In a major relief to three condemned prisoners in the Rajiv Gandhi assassination case, the Supreme Court on Tuesday commuted their death sentence to life imprisonment, holding that the 11-year long delay in deciding their mercy petition had a dehumanising effect on them.
A bench headed by Chief Justice P Sathasivam said that the delay was not only inordinate but also unreasonable and unexplained.
The court said that life imprisonment would mean life in jail till end.
The bench, also comprising justices Ranjan Gogoi and SK Singh, rejected the contentions advanced by Attorney General GE Vahanvati on behalf of the central government.
The court said that though there is no time limit given in deciding the mercy petition by the President, but it was incumbent upon the government to decide the same at the earliest.
It rejected the Centre’s submission that there was no unreasonable delay in deciding their mercy plea and the condemned prisoners did not go through agonising experience as they were enjoying life behind the bars.
The bench said they are unable to accept the Centre’s view and commuted the death sentence of convicts – V Sriharan alias Murugan, AG Perarivlan alias Arivu and T Suthendraraja alias Santhan – to imprisonment for life subject to remission by the government.
It asked the Centre to give timely advice to the President so that mercy petitions can be decided without unreasonable delay.
“We implore the government to render advice in reasonable time to the President,” the bench said, adding that “the executive should exercise its power one way or other in reasonable time”.
It said the government should handle the cases of mercy petitions in a more systematised manner. “We are confident that mercy plea can be decided at much faster speed than what is being done now,” the bench said.
While rejecting the government’s contention that it was incumbent upon the death row convicts to prove that they have suffered torture and dehumanisation during the pendency of the mercy petition, the court said there is nothing in Indian law and international law that puts the burden of proving torture and dehumanising condition on the death row convicts.
Gandhi was killed in 1991. His assassins were convicted by a TADA court in January 1998 and were awarded death sentence, which was confirmed by the apex court on May 11, 1999.
The three assassins sought the commutation of their death sentence to life imprisonment on account of the inordinate delay of nearly 11 years in deciding their mercy petitions.
The bench had reserved its verdict on February 4.
Their plea was strongly opposed by the Centre which had said that it was not a fit case for the apex court to commute death sentence on the ground of delay in deciding mercy plea.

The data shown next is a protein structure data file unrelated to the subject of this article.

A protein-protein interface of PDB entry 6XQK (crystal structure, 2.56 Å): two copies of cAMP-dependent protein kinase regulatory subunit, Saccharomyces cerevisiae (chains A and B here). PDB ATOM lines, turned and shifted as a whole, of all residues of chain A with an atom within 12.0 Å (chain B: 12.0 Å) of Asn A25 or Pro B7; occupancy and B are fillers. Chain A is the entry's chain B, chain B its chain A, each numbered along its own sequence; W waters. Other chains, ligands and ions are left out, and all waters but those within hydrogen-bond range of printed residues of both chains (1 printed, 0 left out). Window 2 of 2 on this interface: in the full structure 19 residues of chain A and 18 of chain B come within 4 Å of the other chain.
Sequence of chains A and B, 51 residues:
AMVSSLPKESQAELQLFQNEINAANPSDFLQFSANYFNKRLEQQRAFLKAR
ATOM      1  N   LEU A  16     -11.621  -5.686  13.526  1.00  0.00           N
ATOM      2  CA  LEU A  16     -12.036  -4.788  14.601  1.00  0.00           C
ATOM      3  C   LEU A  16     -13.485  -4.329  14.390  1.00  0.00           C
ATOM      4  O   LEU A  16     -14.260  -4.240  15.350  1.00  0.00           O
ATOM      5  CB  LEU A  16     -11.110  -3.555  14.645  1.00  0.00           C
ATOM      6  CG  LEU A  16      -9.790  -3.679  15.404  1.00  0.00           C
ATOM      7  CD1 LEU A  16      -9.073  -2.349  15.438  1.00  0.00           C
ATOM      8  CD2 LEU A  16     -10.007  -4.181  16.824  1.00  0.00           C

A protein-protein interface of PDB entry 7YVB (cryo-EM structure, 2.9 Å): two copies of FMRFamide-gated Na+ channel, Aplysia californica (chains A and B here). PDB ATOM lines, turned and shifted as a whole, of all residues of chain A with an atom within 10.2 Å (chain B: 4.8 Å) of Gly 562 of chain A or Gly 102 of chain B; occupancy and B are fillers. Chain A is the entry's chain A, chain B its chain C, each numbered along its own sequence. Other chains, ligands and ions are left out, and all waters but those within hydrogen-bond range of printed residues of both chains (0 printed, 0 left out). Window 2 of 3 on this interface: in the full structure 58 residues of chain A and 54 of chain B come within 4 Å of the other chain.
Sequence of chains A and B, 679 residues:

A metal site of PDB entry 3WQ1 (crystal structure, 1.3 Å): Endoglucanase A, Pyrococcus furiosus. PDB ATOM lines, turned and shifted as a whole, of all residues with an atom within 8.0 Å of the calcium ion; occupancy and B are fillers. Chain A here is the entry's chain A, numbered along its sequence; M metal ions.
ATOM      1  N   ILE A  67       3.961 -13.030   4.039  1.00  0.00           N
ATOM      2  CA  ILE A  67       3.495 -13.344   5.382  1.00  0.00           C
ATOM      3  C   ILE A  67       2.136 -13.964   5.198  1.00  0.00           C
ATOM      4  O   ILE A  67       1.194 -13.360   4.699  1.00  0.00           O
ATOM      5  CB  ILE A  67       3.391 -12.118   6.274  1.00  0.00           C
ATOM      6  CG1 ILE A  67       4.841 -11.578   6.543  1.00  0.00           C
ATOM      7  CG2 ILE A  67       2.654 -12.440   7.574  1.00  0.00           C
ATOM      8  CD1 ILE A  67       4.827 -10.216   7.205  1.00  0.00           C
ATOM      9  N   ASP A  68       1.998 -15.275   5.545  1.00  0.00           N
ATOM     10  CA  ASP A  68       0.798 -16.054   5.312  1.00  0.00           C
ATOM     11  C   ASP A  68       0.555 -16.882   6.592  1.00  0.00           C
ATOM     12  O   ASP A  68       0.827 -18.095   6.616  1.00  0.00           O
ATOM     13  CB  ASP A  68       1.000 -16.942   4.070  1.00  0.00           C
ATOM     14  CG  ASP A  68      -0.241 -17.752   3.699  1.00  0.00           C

Admitting that there has been delay in deciding the mercy petitions, the government, however, had contended that the delay was not unreasonable, unexplainable and unconscionable to commute death penalty.
The convicts’ counsel had contested the Centre’s arguments, saying they have suffered due to the delay and the apex court should intervene and commute their death sentence to life term.
The convicts had submitted that mercy plea of other condemned prisoners, which were filed after them, were decided but their petitions were kept pending by the government.
The apex court had in May 2012 decided to adjudicate the petitions of Rajiv Gandhi killers against their death penalty and had directed that their plea, pending with the Madras High Court, be sent to it.
The court had passed the order on a petition by one LK Venkat, seeking transfer of their plea out of Tamil Nadu on the ground that free and fair hearing would not be possible in the state due to the surcharged atmosphere in favour of the convicts.
The Madras High Court had earlier stayed their hanging slated for September 9, 2011 and issued notice to the Centre and the Tamil Nadu government.
Their main contention was that the delay of 11 years and four months in disposal of the mercy petitions made the execution of the death sentence “unduly harsh and excessive”, amounting to violation of their right to life under Article 21 of the Constitution.
The apex court had on January 21 ruled that delay by the government in deciding mercy plea of death row convicts can be a ground for commuting their sentence and had granted life imprisonment to 15 condemned prisoners, including four aides of forest brigand Veerappan.
The court had held that prolonging execution of capital sentence has a “dehumanising effect” on condemned prisoners who have to face the “agony” of waiting for years under the shadow of death during the pendency of their mercy plea.